You just took that big step into “adulting” and bought a home…the keys are in your hands… you’re out of the landlord/renter world…your move in day is finally here!
As you cover the high traffic areas of the floors, protect the wall corners, find friends to help you move in, and begin to unpack, it will be the best time to take inventory of what is actually in your home. When your wife puts her jewelry box on the dresser in your new master suite, open the box and take a photograph of its contents. Each piece of property that finds a spot in your new home can be photographed and accounted for as you move in. Now, you may ask, “Why should such a tedious inventory steal my time when all I want to do is get that computer hooked up and my smart t.v. mounted on the wall?”.
The answer is… even after you’ve made the most significant purchase in your life, you have an equally important expenditure to make ahead of you: homeowner’s insurance. It may sound dull, but insurance to protect your home and the property it contains is not only mandatory by some mortgage lenders, but will provide necessary personal protection that you will never regret purchasing. Taking an inventory (pictures are a valid record) with you to talk with your insurance agent will help you decide the level of insurance that’s right for you. You’ll be paying for the assurance that your home and your belongings are covered, just in case.
The average price of homeowner’s insurance is about $1,000.00/year. You can shop around for the best coverage for the least amount, but if you are pleased with your auto insurance, you may find that bundling your new home insurance with your auto insurance will offer you discounts on both.
When you close on a new home, you’ll have a choice of allowing the mortgage holder to set up an escrow account with which you would pay a monthly fee for your homeowner’s insurance. This is a strategic opportunity because the lender has access to these funds in escrow and will send your payment annually, with plenty of time for the insurance company to receive the funds and keep your policy in good standing. This way, you can divide your insurance payments into smaller, more manageable payments, and your lender makes sure your responsibility is met… a win-win!
This insurance will cover your house, the property inside and out, liability, medical payment to others, and loss of use. You will discuss and decide with your agent how much insurance you need, and what deductibles are acceptable. So, if your sprinkler valves get stuck and your basement floods, you may need to file an insurance claim to get your home repaired and possibly get funds to stay in a hotel until the house is safe.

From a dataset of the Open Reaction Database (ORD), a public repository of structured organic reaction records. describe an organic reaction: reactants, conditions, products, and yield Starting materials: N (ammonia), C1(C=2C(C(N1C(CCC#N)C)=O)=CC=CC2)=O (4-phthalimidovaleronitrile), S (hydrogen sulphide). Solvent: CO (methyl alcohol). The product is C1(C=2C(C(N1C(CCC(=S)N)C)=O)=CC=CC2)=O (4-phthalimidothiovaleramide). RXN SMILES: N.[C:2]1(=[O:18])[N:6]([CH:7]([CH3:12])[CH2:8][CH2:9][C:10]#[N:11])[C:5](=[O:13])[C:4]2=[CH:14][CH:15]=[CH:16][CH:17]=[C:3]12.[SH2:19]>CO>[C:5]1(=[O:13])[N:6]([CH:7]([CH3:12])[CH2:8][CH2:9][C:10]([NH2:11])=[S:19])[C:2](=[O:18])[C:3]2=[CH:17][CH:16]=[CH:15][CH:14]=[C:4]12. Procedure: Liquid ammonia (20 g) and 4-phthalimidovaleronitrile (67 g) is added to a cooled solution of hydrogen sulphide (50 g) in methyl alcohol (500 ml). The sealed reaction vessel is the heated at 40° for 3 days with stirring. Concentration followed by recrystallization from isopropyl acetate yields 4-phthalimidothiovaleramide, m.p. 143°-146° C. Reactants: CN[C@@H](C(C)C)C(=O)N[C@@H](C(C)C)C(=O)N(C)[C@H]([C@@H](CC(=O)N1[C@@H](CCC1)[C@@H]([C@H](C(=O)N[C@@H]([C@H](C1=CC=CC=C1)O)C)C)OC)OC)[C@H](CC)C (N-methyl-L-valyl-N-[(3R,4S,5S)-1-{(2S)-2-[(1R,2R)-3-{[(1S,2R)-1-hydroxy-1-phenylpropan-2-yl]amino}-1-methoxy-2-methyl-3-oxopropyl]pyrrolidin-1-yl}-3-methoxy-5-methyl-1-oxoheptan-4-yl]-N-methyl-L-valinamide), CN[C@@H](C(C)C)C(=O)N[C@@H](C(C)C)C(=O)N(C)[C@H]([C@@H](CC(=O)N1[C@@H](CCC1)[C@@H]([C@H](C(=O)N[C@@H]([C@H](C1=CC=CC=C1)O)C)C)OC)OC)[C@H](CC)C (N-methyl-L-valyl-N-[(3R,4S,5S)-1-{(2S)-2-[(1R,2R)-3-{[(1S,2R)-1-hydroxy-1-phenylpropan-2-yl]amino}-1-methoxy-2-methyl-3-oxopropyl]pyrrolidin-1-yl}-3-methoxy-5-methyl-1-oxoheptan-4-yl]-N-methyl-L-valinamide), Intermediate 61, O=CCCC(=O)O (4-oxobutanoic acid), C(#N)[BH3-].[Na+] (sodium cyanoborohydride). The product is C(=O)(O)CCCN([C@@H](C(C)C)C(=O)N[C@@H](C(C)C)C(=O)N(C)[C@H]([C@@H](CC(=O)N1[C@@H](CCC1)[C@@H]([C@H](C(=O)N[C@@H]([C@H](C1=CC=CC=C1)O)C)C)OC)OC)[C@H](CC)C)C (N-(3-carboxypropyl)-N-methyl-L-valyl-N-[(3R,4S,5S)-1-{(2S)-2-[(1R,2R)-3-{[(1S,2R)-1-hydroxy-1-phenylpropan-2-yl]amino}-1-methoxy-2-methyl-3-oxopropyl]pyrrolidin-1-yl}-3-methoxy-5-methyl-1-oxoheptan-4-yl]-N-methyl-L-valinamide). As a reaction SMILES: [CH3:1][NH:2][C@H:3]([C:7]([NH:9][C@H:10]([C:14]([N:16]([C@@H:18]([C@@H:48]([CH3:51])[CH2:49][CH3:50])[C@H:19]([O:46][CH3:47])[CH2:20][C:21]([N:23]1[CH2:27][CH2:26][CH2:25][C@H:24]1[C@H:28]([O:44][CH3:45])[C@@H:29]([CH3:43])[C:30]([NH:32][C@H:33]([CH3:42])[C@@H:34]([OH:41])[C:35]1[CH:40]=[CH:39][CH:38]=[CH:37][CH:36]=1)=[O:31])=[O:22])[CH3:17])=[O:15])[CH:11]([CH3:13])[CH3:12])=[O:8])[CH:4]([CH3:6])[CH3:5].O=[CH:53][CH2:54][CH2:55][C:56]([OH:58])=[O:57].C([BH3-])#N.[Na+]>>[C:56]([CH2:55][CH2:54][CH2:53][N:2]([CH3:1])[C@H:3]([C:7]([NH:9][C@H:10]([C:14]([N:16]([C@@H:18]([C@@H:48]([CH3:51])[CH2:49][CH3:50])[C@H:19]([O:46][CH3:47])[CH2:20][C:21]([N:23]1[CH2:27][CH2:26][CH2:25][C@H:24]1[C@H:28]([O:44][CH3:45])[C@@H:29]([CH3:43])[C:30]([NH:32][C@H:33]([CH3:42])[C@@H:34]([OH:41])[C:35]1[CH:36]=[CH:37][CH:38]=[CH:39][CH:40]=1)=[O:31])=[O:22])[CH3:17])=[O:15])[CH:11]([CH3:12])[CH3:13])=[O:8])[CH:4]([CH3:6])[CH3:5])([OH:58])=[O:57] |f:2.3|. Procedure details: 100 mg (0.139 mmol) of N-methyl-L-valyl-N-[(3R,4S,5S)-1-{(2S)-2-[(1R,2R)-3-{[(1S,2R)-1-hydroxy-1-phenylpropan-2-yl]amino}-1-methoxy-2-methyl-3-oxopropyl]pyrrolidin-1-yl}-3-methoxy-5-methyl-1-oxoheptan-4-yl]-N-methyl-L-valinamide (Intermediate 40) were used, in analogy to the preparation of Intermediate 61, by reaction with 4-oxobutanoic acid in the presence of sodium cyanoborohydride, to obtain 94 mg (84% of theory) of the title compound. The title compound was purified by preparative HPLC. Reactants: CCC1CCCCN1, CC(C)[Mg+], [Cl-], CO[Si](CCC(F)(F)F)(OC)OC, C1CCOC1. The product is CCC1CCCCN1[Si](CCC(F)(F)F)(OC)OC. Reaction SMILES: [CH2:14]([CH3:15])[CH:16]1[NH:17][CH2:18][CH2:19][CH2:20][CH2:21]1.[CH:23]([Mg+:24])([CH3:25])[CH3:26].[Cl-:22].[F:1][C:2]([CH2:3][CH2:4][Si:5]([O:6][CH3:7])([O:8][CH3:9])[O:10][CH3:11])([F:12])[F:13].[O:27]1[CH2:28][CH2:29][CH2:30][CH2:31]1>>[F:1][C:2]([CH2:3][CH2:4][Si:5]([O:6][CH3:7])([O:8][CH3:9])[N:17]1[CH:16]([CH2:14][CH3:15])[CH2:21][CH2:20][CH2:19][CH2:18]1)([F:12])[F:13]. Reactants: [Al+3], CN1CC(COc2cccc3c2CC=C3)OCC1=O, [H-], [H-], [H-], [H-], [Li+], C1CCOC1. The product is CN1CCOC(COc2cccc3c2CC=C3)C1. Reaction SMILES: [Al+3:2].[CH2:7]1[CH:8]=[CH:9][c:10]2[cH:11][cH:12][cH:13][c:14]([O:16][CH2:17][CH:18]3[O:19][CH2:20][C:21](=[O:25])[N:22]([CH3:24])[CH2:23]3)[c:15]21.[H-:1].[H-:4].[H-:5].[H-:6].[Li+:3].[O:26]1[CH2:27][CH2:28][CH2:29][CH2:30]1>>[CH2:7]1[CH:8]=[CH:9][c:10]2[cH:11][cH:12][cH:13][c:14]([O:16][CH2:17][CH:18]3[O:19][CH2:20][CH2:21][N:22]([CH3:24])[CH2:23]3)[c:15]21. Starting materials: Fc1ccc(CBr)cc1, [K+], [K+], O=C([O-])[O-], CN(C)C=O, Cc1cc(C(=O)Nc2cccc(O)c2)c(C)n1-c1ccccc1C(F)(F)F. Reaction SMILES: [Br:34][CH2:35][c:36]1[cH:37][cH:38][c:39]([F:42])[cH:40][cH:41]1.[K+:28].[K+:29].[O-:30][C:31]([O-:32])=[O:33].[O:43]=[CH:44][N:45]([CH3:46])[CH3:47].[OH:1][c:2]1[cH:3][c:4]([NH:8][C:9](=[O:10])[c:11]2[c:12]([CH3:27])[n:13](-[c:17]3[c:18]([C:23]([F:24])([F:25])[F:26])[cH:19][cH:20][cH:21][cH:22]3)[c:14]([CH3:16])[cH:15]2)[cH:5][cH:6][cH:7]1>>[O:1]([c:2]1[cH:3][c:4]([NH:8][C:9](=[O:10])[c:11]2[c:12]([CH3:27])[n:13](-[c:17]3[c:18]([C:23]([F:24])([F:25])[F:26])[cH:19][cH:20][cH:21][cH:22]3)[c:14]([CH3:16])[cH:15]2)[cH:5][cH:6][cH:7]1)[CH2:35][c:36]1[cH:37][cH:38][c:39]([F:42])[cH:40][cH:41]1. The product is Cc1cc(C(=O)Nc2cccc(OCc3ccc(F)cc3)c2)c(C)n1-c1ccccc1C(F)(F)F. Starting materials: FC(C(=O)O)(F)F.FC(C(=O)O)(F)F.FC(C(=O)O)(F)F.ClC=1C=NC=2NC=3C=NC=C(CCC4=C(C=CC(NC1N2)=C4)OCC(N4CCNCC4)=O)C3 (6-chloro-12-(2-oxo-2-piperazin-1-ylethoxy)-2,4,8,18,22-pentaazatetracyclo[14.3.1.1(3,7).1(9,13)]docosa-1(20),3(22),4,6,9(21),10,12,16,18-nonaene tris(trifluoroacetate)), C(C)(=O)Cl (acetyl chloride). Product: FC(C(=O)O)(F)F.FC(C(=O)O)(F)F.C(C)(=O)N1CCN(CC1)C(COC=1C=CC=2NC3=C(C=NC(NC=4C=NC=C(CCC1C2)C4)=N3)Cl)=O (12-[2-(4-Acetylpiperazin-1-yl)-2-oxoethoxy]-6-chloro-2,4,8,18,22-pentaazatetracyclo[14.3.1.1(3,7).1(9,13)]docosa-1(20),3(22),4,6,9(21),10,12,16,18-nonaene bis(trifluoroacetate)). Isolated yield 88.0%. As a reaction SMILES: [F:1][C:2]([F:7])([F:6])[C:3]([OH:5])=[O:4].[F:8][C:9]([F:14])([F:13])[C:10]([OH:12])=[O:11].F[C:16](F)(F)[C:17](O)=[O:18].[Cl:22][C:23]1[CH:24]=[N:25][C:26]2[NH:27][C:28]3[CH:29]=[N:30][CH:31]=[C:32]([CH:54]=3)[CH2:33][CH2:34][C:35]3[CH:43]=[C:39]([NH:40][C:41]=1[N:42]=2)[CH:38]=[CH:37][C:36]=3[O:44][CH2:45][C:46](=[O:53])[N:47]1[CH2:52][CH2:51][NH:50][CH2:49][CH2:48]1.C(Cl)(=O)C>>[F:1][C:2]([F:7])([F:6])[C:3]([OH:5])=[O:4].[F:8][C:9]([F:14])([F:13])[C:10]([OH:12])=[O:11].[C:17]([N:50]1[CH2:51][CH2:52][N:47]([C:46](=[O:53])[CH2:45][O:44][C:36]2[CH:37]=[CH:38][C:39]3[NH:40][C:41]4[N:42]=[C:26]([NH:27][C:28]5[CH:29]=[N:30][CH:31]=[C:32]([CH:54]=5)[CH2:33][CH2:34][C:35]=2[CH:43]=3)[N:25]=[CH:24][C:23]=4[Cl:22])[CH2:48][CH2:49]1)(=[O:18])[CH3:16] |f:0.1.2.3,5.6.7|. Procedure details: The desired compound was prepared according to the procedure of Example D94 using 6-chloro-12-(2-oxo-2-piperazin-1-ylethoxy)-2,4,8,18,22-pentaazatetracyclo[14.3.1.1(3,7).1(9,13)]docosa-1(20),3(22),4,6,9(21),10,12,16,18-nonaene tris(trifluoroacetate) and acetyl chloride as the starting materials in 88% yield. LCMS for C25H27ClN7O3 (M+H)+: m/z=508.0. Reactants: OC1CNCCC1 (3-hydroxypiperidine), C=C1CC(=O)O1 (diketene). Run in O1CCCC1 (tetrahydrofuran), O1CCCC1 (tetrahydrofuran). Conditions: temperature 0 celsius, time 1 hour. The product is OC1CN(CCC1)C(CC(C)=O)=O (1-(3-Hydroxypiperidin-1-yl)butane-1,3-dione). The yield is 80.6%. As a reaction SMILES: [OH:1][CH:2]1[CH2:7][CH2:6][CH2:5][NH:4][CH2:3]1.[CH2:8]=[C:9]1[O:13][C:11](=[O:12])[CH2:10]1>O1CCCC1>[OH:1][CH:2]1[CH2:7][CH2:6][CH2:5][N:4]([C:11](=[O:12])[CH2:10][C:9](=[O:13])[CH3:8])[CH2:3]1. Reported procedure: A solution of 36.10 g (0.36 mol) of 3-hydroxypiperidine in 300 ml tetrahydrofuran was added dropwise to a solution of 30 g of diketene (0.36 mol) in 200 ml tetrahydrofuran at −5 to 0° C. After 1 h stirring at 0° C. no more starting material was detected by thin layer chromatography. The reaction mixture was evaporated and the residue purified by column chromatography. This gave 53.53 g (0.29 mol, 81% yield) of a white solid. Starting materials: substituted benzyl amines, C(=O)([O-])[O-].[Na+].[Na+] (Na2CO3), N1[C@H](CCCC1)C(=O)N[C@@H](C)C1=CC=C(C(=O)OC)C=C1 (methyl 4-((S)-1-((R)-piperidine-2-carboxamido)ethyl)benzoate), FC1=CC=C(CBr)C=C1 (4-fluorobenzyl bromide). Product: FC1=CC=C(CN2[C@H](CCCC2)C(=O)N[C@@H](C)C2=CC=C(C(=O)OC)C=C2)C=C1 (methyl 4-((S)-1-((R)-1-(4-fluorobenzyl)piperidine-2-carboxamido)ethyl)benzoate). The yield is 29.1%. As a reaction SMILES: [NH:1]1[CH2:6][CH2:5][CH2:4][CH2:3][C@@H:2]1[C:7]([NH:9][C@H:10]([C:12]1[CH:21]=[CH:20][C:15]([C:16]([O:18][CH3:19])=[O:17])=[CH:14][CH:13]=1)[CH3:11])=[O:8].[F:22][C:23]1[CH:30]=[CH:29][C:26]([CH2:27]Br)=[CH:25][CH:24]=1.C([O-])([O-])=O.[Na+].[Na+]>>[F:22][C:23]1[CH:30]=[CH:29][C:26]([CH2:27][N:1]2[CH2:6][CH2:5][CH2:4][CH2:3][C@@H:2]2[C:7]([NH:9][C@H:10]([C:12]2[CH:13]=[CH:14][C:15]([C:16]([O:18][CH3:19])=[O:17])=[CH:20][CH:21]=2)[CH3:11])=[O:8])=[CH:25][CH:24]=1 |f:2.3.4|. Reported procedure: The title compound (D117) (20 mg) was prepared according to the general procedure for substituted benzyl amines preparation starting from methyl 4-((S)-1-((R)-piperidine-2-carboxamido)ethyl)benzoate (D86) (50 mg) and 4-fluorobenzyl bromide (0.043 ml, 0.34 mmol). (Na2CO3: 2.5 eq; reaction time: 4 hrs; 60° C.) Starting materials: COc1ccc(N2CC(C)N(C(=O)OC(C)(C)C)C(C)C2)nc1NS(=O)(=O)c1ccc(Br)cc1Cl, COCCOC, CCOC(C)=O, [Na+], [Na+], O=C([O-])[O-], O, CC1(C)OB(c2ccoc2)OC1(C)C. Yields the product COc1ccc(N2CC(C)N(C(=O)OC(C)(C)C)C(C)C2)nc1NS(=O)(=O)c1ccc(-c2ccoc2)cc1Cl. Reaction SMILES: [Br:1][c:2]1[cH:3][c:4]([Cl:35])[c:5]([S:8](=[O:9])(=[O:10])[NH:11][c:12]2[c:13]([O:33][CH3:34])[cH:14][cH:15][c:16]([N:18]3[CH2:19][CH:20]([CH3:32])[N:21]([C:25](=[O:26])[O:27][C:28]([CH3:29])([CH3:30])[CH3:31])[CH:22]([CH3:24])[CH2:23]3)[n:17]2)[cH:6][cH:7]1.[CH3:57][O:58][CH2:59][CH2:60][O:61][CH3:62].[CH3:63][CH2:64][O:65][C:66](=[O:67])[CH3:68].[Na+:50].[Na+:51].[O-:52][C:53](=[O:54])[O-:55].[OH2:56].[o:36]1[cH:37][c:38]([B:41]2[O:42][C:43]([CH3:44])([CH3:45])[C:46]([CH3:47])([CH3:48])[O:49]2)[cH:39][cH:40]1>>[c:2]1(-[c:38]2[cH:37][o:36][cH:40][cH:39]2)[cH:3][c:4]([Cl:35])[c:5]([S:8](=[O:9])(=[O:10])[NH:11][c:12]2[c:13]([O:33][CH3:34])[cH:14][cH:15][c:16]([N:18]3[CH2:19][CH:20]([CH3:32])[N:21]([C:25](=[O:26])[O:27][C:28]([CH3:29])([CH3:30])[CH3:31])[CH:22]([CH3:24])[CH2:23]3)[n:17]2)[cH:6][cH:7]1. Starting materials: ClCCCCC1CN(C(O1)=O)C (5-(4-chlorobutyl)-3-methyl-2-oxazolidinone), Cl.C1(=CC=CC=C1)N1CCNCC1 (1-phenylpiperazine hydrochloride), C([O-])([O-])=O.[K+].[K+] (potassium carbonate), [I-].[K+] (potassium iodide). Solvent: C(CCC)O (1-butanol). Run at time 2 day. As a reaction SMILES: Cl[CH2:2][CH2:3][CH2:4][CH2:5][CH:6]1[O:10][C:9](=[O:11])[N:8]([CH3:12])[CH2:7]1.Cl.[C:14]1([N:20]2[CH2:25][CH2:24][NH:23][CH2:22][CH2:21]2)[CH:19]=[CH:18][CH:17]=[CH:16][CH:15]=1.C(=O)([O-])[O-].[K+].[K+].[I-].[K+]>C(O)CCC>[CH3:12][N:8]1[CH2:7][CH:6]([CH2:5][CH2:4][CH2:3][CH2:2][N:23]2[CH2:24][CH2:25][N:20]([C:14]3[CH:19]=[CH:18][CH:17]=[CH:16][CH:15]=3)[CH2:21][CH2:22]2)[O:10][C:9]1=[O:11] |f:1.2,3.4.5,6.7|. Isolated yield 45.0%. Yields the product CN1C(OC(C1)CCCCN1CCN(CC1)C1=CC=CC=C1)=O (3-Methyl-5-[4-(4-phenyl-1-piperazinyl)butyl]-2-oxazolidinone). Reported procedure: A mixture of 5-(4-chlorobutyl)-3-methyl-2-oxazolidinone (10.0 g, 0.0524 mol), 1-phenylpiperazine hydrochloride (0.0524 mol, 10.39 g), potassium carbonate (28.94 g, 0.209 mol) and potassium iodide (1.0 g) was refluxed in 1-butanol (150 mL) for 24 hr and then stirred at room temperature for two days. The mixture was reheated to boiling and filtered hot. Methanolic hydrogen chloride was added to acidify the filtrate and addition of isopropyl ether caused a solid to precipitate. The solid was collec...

You may be a victim of theft from your home or backyard and need to file a claim. Maybe your dog has a protective streak and bites a person who comes onto your yard and yes, you may need to file a claim. The mailman may slip on ice on your front porch and need medical care, in which case, you may need to call your insurance agent to file a claim. So, just like car insurance that covers you for liability and damage, a healthy homeowner’s policy is insurance against damage and/or loss of your most significant investment.
Owning a home will give you a sense of freedom; you can paint that wall any color you want! You can put bolts through the sheetrock to hang your 85” t.v.! You can mow the lawn on the day of the week and if you want to start a garden in the backyard… well you can do that too! You no longer answer to a landlord, because you are now the property owner. However, with great freedom comes great responsibilities (to botch a legendary line of dialogue from Spiderman), responsibilities of maintenance. You can choose to purchase a home warranty plan that will cover appliances and systems in your new home that are not covered by your homeowner’s insurance plan. Today’s appliances do not carry long-term warranties and it can be a financial shock to your monthly budget if both the refrigerator and the oven need repair or replacement at the same time. Whether you see the value in a home warranty policy or not, it would be a great idea to set aside some money for unforeseen maintenance expenses that are sure to rear their ugly heads (usually at the least opportune moments)!
Having moved into your new home is an exciting experience that you will always remember as a special life event — the year you bought your house, insured it, and called it home.